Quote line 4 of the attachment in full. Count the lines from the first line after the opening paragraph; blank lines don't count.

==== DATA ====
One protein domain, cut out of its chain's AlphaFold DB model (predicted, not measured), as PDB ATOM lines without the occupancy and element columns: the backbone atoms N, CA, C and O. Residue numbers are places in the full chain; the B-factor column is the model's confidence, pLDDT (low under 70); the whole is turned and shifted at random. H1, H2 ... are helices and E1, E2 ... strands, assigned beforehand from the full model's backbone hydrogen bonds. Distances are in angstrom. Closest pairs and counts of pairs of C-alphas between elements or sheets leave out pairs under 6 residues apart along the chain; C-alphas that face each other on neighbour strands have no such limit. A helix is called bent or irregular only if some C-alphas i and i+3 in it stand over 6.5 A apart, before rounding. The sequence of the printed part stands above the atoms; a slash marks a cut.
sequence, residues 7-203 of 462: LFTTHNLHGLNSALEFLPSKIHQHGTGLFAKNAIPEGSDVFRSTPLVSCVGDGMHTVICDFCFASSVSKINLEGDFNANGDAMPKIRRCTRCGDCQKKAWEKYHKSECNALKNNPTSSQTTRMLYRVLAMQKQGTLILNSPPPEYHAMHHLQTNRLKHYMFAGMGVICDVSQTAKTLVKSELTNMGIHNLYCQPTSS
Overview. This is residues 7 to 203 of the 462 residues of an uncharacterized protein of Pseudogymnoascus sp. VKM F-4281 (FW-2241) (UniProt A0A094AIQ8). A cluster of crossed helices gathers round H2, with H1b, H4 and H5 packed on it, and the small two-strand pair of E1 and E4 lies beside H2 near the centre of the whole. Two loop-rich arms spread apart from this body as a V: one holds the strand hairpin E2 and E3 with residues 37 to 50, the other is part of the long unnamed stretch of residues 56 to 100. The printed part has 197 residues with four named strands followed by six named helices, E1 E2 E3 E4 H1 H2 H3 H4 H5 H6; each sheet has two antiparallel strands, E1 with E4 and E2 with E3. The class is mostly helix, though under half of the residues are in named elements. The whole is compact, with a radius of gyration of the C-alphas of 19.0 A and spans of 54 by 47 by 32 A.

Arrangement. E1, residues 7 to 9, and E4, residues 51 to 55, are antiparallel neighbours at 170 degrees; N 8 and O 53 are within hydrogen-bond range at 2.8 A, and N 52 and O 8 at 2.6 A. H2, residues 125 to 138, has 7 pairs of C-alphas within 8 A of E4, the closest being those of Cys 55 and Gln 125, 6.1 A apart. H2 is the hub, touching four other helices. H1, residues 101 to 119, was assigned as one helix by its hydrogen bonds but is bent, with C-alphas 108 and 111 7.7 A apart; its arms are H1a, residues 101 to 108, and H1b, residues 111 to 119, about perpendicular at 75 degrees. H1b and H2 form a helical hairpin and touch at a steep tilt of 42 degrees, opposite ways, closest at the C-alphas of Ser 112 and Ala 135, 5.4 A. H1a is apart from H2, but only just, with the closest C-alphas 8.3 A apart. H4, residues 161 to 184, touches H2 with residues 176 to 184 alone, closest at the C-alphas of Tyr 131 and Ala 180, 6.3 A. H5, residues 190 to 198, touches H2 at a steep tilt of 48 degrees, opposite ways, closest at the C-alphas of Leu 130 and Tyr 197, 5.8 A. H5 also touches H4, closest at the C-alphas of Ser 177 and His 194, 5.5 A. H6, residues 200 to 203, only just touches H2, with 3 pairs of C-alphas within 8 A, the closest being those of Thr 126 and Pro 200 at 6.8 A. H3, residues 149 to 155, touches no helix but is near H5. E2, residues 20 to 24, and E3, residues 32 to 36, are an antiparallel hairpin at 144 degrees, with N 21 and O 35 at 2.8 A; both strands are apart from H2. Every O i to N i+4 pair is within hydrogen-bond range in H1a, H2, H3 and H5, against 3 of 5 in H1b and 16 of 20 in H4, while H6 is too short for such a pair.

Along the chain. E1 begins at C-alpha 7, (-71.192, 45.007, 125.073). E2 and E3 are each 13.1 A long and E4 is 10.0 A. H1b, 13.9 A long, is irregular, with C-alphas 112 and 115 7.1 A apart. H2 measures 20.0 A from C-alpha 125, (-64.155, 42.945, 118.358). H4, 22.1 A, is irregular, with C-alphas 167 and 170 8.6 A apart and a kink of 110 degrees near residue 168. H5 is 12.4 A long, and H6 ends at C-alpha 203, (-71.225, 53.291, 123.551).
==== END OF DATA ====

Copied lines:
Along the chain. E1 begins at C-alpha 7, (-71.192, 45.007, 125.073). E2 and E3 are each 13.1 A long and E4 is 10.0 A. H1b, 13.9 A long, is irregular, with C-alphas 112 and 115 7.1 A apart. H2 measures 20.0 A from C-alpha 125, (-64.155, 42.945, 118.358). H4, 22.1 A, is irregular, with C-alphas 167 and 170 8.6 A apart and a kink of 110 degrees near residue 168. H5 is 12.4 A long, and H6 ends at C-alpha 203, (-71.225, 53.291, 123.551).